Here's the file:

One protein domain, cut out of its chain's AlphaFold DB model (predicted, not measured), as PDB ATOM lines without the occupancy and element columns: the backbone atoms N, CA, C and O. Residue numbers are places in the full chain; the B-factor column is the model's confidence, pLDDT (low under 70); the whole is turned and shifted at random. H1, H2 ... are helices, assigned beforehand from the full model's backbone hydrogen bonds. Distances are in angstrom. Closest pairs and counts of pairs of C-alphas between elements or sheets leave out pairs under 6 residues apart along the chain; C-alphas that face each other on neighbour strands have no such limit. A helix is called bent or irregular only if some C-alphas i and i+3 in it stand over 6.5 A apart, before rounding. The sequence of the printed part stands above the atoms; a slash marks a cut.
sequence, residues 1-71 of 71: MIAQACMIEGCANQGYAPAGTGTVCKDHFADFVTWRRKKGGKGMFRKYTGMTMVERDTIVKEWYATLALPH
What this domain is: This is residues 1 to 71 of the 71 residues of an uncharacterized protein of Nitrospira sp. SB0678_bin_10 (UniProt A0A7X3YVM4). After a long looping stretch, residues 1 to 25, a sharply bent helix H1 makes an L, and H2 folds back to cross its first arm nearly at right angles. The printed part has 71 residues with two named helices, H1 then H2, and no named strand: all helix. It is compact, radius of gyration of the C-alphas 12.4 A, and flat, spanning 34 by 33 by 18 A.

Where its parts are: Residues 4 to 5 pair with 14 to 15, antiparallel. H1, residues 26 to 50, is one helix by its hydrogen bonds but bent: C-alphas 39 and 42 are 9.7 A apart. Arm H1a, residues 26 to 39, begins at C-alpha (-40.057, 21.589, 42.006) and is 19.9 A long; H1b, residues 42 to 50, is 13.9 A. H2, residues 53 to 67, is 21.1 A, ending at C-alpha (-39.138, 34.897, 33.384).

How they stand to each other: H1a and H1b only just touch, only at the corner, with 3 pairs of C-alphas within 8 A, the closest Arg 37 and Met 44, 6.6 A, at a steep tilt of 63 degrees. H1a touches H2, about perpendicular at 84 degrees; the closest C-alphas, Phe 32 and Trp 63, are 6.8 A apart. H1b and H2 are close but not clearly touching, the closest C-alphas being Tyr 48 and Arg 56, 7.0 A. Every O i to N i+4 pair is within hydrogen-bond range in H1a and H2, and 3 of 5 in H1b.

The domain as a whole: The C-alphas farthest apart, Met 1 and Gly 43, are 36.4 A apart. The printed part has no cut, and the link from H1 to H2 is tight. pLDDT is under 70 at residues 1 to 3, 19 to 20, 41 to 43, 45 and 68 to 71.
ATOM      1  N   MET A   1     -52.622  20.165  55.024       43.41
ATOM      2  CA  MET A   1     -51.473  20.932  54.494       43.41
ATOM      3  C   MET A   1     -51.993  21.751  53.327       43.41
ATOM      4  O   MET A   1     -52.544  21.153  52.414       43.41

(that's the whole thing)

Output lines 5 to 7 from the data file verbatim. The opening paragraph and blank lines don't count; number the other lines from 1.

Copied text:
The domain as a whole: The C-alphas farthest apart, Met 1 and Gly 43, are 36.4 A apart. The printed part has no cut, and the link from H1 to H2 is tight. pLDDT is under 70 at residues 1 to 3, 19 to 20, 41 to 43, 45 and 68 to 71.
ATOM      1  N   MET A   1     -52.622  20.165  55.024       43.41
ATOM      2  CA  MET A   1     -51.473  20.932  54.494       43.41